Saturday, October 31, 2015

Atacama Bloom

Atacama Desert
Perched on a plateau west of the Andes on the Pacific coast is the driest non-polar desert on Earth. The Atacama Desert is a 600 mile long strip of otherworldly terrain of rocky hillsides, salt lakes, sand, and ancient felsic lava flows.

The hyperaridity of the Atacama has existed for at least 3 million years. It's the oldest continuously arid land on Earth. A few weather stations in the Atacama have never recorded precipitation.

Mean rainfall ranges from 0.04 to 0.12 inches per year in the coastal towns of Arica and Iquique to 0.6 inches per year in the abandoned mining town Yungay.
"Don't think about what you've left behind" The alchemist said to the boy as they began to ride across the sands of the desert. "If what one finds is made of pure matter, it will never spoil. And one can always come back. If what you had found was only a moment of light, like the explosion of a star, you would find nothing on your return.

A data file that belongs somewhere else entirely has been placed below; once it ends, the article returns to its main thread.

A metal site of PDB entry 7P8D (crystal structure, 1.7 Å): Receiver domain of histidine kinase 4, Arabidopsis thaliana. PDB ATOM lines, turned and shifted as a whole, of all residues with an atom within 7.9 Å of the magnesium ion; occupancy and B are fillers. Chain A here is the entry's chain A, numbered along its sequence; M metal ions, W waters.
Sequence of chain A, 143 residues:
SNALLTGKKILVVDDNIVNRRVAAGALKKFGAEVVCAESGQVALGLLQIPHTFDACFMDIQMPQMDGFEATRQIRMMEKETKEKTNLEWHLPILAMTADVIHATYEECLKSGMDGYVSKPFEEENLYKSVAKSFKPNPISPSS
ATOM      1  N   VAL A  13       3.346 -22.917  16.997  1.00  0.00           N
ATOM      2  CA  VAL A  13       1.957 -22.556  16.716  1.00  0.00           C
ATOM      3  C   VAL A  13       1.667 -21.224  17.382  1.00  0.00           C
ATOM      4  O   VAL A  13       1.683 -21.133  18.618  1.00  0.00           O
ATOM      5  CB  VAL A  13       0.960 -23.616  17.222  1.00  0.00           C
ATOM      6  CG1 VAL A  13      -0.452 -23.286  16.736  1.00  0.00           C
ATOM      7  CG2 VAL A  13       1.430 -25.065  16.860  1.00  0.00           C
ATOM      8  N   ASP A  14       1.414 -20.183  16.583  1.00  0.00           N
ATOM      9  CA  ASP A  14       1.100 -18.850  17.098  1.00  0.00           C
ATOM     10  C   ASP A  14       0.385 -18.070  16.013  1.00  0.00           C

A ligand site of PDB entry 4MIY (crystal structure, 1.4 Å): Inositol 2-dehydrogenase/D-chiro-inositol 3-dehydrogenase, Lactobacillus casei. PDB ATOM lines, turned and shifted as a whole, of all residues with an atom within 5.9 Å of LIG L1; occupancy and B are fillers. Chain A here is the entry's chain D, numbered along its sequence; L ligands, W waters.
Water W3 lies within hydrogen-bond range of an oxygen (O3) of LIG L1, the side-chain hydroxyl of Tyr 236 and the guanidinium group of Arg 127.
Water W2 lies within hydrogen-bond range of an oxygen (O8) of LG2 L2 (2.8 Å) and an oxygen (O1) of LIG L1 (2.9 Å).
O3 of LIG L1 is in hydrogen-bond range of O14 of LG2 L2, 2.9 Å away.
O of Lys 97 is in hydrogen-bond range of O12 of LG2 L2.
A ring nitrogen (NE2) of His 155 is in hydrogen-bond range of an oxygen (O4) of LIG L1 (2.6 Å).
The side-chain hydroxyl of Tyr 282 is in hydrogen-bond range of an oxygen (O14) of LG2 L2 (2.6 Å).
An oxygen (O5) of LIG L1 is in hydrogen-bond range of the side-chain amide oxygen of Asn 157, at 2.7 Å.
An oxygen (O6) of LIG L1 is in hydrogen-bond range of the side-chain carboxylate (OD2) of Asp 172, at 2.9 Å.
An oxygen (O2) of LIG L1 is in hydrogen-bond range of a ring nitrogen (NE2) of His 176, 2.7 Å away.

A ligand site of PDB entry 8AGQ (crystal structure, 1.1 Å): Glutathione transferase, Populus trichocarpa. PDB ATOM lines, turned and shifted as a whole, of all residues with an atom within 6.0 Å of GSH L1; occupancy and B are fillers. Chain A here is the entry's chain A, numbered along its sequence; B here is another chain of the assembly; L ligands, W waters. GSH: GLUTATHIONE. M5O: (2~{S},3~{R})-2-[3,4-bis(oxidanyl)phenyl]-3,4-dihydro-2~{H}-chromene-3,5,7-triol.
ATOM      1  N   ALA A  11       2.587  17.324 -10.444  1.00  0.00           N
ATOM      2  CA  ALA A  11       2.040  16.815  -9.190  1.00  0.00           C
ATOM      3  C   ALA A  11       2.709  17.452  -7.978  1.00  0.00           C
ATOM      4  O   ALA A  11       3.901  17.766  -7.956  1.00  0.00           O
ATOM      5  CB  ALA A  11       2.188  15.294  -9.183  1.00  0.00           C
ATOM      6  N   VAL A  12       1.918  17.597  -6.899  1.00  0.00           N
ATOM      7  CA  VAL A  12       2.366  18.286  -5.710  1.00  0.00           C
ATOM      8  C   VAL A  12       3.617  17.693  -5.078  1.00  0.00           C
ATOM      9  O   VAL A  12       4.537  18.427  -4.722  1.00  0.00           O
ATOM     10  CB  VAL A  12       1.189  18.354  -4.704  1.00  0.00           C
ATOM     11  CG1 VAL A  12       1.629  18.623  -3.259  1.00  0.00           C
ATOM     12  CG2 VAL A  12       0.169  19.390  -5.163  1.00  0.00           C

Paulo Coelho, The Alchemist
This year the Atacama is experiencing a rare springtime bloom. The Garra de León or Lion's Claw is a stunning red flower that's blooming in the Atacama. The Garra de León is a plant species exclusive to the Atacama Desert.

Garra de León in bloom
by Tomás Cuadra Ordenes

Historically a significant Atacama Desert bloom occurs every 5-7 years, but unusual March and August rains this year have produced cumulative precipitation not seen in nearly 20 years.

"At the moment it is gently raining. Imagine these flowers tomorrow."
by Tomás Cuadra Ordenes

Uncharacteristic rains have spawned a profusion of flowers. Seeds have germinated that have lain dormant for many years.
Long before I ever saw the desert I was aware of the mystical overtones which the observation of nature made audible to me. But I have never been more frequently or more vividly aware of them than in connection with the desert phenomena.
— Joseph Wood Krutch (1893-1970)